Your nervous system

The sympathetic and the parasympathetic.

There are two branches of the nervous system and it is important to understand the role of each.

The sympathetic nervous system is the branch of your nervous system that “winds you up.” It gets your motor racing. It’s activated by the fight or flight response, but it’s also activated when something interests or excites us.

The sympathetic nervous system makes our muscles tense, our digestion shut down, our heart rate faster and our breathing more rapid and shallow. It also raises our blood pressure and inhibits elimination. Most people associate this branch of the nervous system with stress, but it’s also associated with excitement. When a guy sees that “gorgeous girl” across the room or a woman sees that “big hunk” that racing heartbeat is a sign the sympathetic nervous system is in action.


The parasympathetic nervous system has the opposite effect. It turns on digestion, slows the heartbeat and makes our breathing slower and deeper. It lowers our blood pressure and helps us “let go,” which helps us detoxify. Most people associate it with being relaxed and easy-going, but its balance in the nervous system that helps us feel good. Being too far in either direction will make you feel stressed.

In other words, a person who has an overactive parasympathetic nervous system can feel just as nervous and anxious as a person who has an overactive sympathetic nervous system. They are just stressed in a different way.

The sympathetic nervous system helps us focus, which is why I think many people wait until the last minute to “cram” for exams. The stress of know the test is tomorrow, helps them focus.

A person who has too much parasympathetic activity and not enough sympathetic activity can’t focus. This means they also can’t filter things out. Every little noise, sensation, image or smell is a distraction. Because they can’t tune anything out, they feel constantly “bombarded” by their environment. They’re chronically stuck in sensory overload.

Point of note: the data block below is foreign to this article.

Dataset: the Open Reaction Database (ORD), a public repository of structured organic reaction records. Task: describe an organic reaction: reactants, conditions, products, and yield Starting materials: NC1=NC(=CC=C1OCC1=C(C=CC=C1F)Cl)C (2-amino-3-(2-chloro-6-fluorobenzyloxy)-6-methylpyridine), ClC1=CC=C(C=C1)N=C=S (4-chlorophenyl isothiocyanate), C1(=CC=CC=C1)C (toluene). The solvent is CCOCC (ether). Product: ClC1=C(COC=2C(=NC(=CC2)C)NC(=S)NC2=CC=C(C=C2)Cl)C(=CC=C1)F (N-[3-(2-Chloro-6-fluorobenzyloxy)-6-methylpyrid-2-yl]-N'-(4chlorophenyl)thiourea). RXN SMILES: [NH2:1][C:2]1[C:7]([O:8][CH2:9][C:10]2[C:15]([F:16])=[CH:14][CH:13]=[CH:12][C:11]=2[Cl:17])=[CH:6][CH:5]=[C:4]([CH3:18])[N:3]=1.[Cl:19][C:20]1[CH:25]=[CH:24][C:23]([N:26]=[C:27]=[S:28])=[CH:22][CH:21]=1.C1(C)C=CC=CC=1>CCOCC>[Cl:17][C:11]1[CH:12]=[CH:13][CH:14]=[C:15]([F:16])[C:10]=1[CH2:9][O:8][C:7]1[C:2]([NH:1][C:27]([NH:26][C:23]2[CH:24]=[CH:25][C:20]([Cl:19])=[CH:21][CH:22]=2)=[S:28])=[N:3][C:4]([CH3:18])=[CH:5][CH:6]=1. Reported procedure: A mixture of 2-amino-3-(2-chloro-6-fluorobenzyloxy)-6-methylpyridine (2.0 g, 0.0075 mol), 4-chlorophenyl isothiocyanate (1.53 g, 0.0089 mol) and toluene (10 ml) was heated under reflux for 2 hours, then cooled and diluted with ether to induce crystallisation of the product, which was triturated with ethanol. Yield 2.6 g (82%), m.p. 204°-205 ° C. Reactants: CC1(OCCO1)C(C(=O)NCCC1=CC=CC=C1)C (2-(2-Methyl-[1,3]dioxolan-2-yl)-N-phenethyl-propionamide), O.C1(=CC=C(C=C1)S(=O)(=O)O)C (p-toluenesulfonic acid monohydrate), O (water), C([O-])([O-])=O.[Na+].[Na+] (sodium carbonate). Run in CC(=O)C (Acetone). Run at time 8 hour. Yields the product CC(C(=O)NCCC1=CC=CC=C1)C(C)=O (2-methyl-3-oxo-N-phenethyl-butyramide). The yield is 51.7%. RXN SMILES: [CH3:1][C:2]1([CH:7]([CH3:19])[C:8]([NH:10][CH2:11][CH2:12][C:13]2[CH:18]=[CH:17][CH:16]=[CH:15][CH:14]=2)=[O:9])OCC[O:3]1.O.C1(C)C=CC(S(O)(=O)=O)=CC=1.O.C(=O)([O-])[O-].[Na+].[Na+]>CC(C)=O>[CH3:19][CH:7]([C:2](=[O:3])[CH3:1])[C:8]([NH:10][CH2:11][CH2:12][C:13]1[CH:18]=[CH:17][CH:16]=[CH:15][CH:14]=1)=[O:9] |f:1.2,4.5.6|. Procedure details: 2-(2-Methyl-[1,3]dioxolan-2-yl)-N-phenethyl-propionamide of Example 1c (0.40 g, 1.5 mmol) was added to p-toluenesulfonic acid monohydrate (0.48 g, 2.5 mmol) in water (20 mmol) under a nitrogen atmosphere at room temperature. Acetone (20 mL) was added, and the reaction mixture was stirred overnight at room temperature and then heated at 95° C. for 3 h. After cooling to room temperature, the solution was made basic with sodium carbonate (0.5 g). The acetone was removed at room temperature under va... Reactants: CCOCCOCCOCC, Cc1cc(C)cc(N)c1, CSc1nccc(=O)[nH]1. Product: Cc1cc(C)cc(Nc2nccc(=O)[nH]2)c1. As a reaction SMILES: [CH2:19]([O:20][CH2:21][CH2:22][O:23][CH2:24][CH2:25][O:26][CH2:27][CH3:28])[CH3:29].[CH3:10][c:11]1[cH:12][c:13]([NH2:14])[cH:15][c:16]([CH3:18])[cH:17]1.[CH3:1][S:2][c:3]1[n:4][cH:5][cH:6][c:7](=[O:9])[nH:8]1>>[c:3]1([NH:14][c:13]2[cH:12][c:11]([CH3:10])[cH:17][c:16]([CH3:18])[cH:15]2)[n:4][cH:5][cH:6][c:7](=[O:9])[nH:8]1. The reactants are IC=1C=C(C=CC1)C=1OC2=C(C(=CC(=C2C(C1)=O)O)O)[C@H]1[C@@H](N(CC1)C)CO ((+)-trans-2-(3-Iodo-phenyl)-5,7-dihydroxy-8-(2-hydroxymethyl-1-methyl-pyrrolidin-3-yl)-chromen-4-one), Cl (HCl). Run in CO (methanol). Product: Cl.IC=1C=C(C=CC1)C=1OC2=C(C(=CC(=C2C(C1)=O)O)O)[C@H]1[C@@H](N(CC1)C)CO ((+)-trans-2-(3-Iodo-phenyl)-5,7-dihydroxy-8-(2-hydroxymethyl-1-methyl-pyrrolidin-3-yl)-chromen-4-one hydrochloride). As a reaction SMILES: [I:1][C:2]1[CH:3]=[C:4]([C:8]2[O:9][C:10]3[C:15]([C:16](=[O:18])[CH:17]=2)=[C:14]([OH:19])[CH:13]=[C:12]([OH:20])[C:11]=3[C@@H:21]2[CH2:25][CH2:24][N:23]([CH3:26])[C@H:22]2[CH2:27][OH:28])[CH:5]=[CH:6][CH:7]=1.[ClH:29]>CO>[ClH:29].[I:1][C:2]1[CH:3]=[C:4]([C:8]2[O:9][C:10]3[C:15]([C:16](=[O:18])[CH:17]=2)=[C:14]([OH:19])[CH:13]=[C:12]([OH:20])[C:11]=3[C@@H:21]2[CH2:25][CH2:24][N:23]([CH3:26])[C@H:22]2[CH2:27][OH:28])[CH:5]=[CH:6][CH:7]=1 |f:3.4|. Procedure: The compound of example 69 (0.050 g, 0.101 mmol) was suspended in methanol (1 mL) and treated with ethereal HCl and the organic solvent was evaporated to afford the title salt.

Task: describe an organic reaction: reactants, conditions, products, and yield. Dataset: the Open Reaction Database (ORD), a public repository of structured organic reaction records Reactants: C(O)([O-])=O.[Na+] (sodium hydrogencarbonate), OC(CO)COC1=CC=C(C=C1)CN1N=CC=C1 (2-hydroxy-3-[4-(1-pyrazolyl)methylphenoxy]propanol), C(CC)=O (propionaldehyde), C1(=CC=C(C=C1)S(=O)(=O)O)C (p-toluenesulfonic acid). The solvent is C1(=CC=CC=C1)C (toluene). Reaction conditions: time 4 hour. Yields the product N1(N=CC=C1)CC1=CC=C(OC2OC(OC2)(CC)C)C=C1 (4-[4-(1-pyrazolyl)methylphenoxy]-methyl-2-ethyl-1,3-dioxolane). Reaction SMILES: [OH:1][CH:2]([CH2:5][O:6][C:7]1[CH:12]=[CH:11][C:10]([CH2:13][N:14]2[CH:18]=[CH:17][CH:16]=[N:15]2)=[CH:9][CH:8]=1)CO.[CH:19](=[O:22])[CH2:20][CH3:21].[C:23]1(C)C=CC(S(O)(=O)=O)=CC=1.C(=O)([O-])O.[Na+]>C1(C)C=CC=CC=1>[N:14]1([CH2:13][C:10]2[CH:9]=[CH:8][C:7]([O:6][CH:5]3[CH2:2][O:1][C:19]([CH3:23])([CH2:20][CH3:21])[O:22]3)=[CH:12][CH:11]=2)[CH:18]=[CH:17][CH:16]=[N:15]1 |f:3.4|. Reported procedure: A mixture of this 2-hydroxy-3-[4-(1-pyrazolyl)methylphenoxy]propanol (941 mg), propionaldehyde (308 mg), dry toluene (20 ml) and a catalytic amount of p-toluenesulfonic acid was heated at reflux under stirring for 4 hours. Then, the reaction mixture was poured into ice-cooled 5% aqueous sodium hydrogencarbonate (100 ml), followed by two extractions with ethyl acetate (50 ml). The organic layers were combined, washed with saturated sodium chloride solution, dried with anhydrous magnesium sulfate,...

If someone is already in parasympathetic overload, taking something that further stimulates the parasympathetic [relaxing] nervous system takes them further out of balance. Balance is of vital importance, and whereas taking B12 can further 'relax' the system, without B12 or its reduced form, methycobalamin, other problems like anaemia can arise.  

When a person stuck in parasympathetic mode takes something that stimulates their sympathetic nervous system, it restores balance. That makes them feel more relaxed and calm. A person experiencing sympathetic overload is over stimulated by substances that further stimulate the sympathetic nervous system, so these remedies would make them feel more nervous and anxious.

A final example - the sympathetic nervous system dilates (enlarges) the pupil. This happens when we’re excited or scared or anxious and our sympathetic nervous system is dominating.

In contrast, when the parasympathetic nervous system is overactive, the pupils will be small. That’s because the parasympathetic nervous system contracts the pupils.

That both should work together in harmony is of paramount importance when considering a person's health status. For more information and to take a Hair Mineral analysis which will give you your current status of dominance please contact Cynthia Sillars either through the links below or by mobile 07599 520406 or